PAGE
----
Why a part of me is cheering on Rupert Murdoch

At face value, the figures released by News International this week showing that The Times and Sunday Times had registered some 105,000 customer sales since its paywall was erected in July sounded like good news. As analysts attempted to decipher the company’s ‘fuzzy numbers‘, doubts began to creep in.

Understanding those paywall figures

The reality appears to be that roughly 50,000 individual users have subscribed to gain access to the newspapers’ content, whether online or through the iPad app or the Kindle edition. The other c.50,000 customer sales are for single-use or pay-as-you-go access to the website, and will include mutliple sales to single customers.

Many of these subscribing readers will have signed-up on special introductory offers, so we do not know yet how many will be retained as loyal readers and how many will ‘churn’ once the full fees kick in. For example, will News International retain all iPad subscribers once the £9.99 a month fee kicks in, given the Telegraph’s iPad app (launched since The Times paywall went up) is free?

If you want to see attempts to break down the News International figures in detail — including some sketched-out revenue forecasts — try Dan Sabbagh in MediaGuardian and Robert Andrews at paidContent:UK.

Has the paywall failed?

For the moment, the conclusion appears to be that News International’s paywall experiment is something of a revenue failure. Though the sites are generating income, the sunk costs in erecting the paywall, re-designing the sites, delivering enhanced content, and marketing the product will have been considerable; so, too, is the lost advertising revenue, estimated at between £10-20m a year, as a result of the slump in readership.

But, then, Sky almost bankrupted the Murdoch empire when it was launched in 1990, while today it delivers healthy nine-figure annual net profits — so anyone writing off his latest entrepreneurial venture to ‘make news pay’ is betting against a proven market winner (whatever you may think of his views or products).

It’s striking that Murdoch took the decision to move the News of the World’s website behind a paywall only two weeks ago, by which time he must have had chance to weigh up the pros and cons of the paywall’s effect on The Times and Sunday Times.https://www.libdemvoice.org/wp-admin/post.php?action=edit&post=21904

The Murdoch strategy is an interesting one, going against perceived market wisdom that web-users will only be willing to part with their cash for niche products, and that news just isn’t niche enough to turn a profit. But he is at least in a position to experiment, his control of multiple media organisations enabling him the luxury of testing different strategies. Ultimately, if the experiment fails — and I think it will: see here for why — the paywall will be deconstructed, and some form of ‘freemium’ (or metered access) model adopted.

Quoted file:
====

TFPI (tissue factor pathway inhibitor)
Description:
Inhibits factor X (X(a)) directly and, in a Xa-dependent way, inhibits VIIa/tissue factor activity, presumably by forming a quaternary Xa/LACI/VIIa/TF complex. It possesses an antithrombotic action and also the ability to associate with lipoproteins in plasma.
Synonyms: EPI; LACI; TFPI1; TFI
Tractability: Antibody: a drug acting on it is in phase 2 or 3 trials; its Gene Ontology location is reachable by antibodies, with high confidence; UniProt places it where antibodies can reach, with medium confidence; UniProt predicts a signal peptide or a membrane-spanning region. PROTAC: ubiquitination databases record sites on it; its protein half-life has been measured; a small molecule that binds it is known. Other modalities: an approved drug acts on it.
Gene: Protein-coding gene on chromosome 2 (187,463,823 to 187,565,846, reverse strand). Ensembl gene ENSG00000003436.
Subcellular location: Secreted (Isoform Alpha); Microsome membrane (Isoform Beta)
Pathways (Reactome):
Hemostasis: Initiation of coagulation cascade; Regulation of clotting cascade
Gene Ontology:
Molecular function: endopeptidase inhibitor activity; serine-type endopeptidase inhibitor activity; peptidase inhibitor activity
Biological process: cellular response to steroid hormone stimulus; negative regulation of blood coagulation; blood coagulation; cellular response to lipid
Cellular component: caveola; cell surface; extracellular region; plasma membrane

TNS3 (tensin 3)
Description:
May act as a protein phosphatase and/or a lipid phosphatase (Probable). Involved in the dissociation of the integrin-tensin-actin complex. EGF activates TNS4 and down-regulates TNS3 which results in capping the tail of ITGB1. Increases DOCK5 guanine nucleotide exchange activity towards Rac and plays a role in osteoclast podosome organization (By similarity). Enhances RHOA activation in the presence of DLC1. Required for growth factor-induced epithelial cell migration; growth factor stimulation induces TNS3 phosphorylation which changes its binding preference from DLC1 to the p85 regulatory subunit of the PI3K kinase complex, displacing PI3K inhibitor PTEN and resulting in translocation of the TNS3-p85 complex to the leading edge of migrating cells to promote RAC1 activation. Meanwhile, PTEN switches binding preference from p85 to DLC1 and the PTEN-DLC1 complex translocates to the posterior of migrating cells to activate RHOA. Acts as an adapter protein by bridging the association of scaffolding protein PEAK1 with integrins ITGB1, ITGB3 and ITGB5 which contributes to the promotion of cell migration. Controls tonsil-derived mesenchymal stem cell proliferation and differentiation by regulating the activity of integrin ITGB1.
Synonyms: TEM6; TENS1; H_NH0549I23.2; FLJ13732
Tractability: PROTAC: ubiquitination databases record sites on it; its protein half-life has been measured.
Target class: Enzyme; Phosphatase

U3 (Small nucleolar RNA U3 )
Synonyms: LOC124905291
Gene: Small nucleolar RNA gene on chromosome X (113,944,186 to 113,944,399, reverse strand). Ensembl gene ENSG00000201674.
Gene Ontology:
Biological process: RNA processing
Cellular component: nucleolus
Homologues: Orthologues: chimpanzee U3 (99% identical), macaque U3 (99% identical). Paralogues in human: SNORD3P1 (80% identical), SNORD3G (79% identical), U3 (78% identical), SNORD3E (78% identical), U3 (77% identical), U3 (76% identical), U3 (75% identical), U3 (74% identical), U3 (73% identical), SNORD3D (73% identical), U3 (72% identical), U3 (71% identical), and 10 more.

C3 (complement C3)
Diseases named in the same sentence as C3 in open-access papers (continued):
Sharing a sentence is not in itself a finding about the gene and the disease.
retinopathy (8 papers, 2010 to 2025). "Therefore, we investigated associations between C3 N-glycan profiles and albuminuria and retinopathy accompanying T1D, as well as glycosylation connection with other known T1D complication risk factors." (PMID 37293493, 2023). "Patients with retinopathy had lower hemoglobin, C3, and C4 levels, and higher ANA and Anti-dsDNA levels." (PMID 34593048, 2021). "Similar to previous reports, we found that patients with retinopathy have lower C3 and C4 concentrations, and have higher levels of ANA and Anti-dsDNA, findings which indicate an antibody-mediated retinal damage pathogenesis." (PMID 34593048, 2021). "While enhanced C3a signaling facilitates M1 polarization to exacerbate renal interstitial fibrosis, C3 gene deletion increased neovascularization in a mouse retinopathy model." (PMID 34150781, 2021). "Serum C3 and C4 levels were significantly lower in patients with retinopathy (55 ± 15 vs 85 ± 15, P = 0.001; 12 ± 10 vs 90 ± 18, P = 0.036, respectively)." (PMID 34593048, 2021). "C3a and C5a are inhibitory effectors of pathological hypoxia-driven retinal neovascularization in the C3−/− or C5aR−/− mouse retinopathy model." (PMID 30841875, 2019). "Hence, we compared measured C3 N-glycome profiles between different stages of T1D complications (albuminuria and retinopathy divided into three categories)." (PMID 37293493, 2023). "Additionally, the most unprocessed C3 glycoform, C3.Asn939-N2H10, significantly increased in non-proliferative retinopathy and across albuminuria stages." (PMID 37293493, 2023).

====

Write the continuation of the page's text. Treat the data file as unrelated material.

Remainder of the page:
Will ‘i’ save the Indy?

The Independent, though now in the secure hands of a solvent owner in the form of Russian billionaire Alexander Lebedev, has chosen, potentially, an even more counter-intuitive and risky route: to launch a new print newspaper. ‘i’ is a stripped-down version of the Indy, selling at a cheap-and-cheerful 20p, and marketed to the young, busy, on-the-move smart reader, who wants to stay in touch.

I bought the first issue out of curiosity, and ‘curiosity’ is still the word which seems to sum up this move. The problem with ‘i’ is that it falls between two stools… if the Independent Group wants me to queue up in a newsagent and part with cash — even if it is less than a trip to the station toilet — I’m less forgiving of the product. ‘i’ is, it’s true, better than its freebie rival Metro, but not by much, and not by enough to justify me wanting to have the hassle of buying it. The Independent itself is often a thin product compared with its main rival on the liberal/left, The Guardian: paring it down still further, no matter how funky the design, scarcely helps to make ‘i’ a must-buy.

What seems even more curious is that The Independent continues to have one of the least effective newspaper websites. If the future of news, and of newspapers, is going to become increasingly reliable on their digital products, launching a new bit of dead-tree press seems a curious investment compared with focusing on your online presence, or creating a tablet app which genuinely would be useful for commuters, and others with busy lives who find logging on more convenient than a trip to the newsagent.

The future’s… uncertain

I find it encouraging that two newspaper groups are going to such effort to work out how they can afford to continue to invest in their products, how they can capture a viable market for news. I may not like Murdoch or what he stands for, still less the populist strands of his news outlets (and Sky News on a bad day can be every bit as bad as the Mail or Sun). But I believe in market plurality, and that competition tends to ratchet up the performance of all participants: BBC News is, for instance, less complacent simply because Sky News exists.